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Publication numberUS6260329 B1
Publication typeGrant
Application numberUS 09/326,713
Publication dateJul 17, 2001
Filing dateJun 7, 1999
Priority dateJun 7, 1999
Fee statusLapsed
Publication number09326713, 326713, US 6260329 B1, US 6260329B1, US-B1-6260329, US6260329 B1, US6260329B1
InventorsBrent P. Mills
Original AssigneeBrent P. Mills
Export CitationBiBTeX, EndNote, RefMan
External Links: USPTO, USPTO Assignment, Espacenet
Lightweight building panel
US 6260329 B1
Abstract
A lightweight, low cost, insulating construction panel having a rectangular channel-iron frame, an outside face of lightweight corrugated metal, a main filler comprising a perlite and pumice binder sandwiching an insulating foam core. The construction panel has a plurality of vertical channel irons spaced in succession and forming a plane common to an inside face of the panel. Two weld wire screens are disposed against each of the inner surface and the outer surface of the foam core, and fastened together through individual weld wires extending horizontally through the foam core. The outside face may have a decorative, cementitious material. Each box frame has attachment means along each of four perimeter sides capable of mechanical attachment to a foundation and to at least three other panels so as to become load-bearing. The construction panel is strong, flexible, termite and fire-proof, and hurricane and earthquake resistant.
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Claims(10)
I claim:
1. A lightweight building panel, comprising:
a rectangular channel-iron frame, said frame having a horizontal top member, a horizontal bottom member, a vertically-oriented left member, a vertically-oriented right member, each said member having an inside flange, an outside flange, and a perimeter surface, said frame having attachment means along each said perimeter surface, wherein said attachment means is a steel spring clip and corresponding notch for receiving said spring clip and said means capable of connecting said frame to a foundation weld plate and to each of three other frames so as to form a load-bearing wall assembly;
an outside face of lightweight, structural corrugated metal, wherein said corrugated metal doubles as a form floor;
an inside face opposite said outside face;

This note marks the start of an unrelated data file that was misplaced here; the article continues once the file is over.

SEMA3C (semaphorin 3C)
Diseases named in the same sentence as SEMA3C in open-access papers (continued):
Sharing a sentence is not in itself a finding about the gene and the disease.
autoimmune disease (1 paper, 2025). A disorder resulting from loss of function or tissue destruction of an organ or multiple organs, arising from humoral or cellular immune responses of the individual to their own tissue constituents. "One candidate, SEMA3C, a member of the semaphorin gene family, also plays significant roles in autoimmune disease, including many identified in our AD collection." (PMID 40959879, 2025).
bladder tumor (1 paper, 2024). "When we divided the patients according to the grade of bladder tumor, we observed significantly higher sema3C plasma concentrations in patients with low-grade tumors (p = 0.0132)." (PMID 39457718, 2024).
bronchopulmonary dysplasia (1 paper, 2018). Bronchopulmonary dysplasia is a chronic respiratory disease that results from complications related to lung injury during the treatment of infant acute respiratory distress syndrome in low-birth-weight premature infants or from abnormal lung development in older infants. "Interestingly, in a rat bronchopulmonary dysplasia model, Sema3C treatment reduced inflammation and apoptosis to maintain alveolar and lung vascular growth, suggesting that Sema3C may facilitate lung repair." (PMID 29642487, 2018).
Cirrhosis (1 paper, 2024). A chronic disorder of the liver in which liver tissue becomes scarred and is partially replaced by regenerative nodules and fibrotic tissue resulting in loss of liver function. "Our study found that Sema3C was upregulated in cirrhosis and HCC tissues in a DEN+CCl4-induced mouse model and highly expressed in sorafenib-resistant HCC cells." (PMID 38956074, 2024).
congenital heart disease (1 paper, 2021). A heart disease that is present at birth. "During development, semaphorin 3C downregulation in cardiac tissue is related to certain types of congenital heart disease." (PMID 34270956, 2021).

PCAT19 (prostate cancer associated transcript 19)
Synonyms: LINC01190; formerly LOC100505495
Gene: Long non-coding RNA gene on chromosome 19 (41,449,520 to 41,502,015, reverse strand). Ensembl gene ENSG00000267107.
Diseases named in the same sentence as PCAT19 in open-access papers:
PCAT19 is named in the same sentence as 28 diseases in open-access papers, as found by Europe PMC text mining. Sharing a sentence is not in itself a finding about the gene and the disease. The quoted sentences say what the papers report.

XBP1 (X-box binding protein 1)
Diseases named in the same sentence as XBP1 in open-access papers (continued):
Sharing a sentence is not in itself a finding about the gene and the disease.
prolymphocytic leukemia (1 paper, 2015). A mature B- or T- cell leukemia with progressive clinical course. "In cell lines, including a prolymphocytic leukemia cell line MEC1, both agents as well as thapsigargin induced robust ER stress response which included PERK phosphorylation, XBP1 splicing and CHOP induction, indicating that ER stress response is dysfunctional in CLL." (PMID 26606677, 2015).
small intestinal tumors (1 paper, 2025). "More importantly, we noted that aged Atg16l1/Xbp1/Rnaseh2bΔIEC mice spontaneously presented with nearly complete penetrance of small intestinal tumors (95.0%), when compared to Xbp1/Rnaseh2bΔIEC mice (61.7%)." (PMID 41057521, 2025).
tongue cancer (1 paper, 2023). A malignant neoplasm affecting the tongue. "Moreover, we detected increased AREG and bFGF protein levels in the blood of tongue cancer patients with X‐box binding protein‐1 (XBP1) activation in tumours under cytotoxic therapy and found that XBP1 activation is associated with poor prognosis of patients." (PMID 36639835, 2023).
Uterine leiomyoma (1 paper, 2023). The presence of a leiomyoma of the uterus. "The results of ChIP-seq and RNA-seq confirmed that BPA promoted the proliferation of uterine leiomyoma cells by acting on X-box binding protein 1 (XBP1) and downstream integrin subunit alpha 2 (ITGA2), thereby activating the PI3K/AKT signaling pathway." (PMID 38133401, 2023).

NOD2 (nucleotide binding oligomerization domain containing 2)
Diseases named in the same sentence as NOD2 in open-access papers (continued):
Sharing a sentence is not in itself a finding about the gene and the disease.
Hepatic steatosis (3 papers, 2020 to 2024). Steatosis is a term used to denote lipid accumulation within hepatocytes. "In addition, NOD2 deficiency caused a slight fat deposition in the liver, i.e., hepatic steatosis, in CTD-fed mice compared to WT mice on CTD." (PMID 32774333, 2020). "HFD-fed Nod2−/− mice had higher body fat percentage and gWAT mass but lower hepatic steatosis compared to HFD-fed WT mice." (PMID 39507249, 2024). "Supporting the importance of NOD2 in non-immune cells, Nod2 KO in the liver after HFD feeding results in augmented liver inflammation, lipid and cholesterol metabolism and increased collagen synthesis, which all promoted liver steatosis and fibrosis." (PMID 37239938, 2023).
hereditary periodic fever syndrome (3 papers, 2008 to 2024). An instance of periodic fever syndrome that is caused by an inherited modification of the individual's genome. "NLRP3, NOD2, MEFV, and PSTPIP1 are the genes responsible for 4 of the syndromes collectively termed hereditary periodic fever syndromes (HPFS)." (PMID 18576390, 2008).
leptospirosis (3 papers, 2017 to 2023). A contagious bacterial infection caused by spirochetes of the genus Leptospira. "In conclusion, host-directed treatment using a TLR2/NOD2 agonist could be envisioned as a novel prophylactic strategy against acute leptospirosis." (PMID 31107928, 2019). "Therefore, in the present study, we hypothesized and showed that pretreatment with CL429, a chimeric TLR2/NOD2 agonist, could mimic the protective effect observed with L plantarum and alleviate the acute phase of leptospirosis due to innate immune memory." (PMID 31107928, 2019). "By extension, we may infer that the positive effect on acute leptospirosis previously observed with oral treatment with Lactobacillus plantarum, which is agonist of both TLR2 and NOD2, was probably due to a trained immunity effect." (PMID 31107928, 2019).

a main filler comprising a perlite and pumice aggregate mix sandwiching an insulating foam core, said core having an outer surface proximate said outside face of said panel, and an inner surface proximate said inside face of said panel;
a pair of wire mesh screens sandwiching said foam core, said screens fastened together through individual weld wires extending horizontally through said foam core;
a plurality of vertically oriented channel-iron support members spaced in horizontal succession to form a plane defining said inside face of said panel;
a plurality of reinforcing bars extending between and connecting said top member to said bottom member, and a plurality of reinforcing bars extending between and connecting said left member to said right member so as to form a plane between said outer surface and said outside face;
a decorative coating on said inside face and said outside face of said panel;
wherein, said inside flange of said top member and said inside flange of said bottom member are notched so as to receive said support members such that said support members remain flush with said inside face, and wherein said reinforcing bars are welded to said channel-iron frame.
2. The device according to claim 1, wherein said corrugated sheet metal is welded to each said outside flange of said frame.
3. The device according to claim 1, wherein said frame serves as a form.
4. The device according to claim 1, wherein said aggregate mix comprises approximately one part fine perlite to approximately four parts pumice by weight.
5. The device according to claim 1, wherein the proportion by weight of fine perlite to pumice is between 20% and 100%.
6. The construction panel of claim 1, wherein said outside face is coated with a substance selected from among a group consisting of: a decorative, cementitious material; paint; a thin panel bonded to said filler.
7. The device according to claim 1, wherein said mesh screens are machine welded.
8. The device according to claim 1, wherein said top member has attached thereto at least one eyebolt capable of receiving a hook of a crane arm.
9. The device according to claim 1, wherein said attachment means is a hinge barrel.
10. The device according to claim 1, wherein said attachment means is a tongue and groove type attachment.
Description
BACKGROUND OF THE INVENTION

1. Field of the Invention

The present invention relates to prefabricated construction panels, and more particularly, to construction panels having a load-bearing structure.

2. Description of the Related Art

Load-bearing prefabricated wall panels are well-known in the art. However, to date, no one has combined the various structural features and material compositions disclosed in the present invention so as to address and overcome problems associated with all of the following: insulating qualities; weight; strength; flexibility; termites and fire; earth quake activity; modularity; connectibility; and mailability of the concrete panel.

For example, U.S. Pat. No. 4,649,682 issued in March 1987 to Barrett, Jr. teaches a prefabricated building panel. The Barrett invention has channel-shaped structural support members that are aligned generally normal to the plane defining the wall length, that are not flush with the panel surface. Thus the structural support members of the Barrett invention serve to conduct heat through the panel, which is not useful, particularly for an insulated panel. In addition, the Barrett invention does not have a pumice/perlite concrete mix, such mix having superior qualities in the specified proportions. Finally, although Barrett does disclose the use of rebar, Barrett does not disclose two parallel layers of weld-wire mesh tied together through the insulated panel center so as to improve shear strength without any substantial loss in insulating qualities. Thus, Barrett, Jr. does not suggest the present invention as claimed.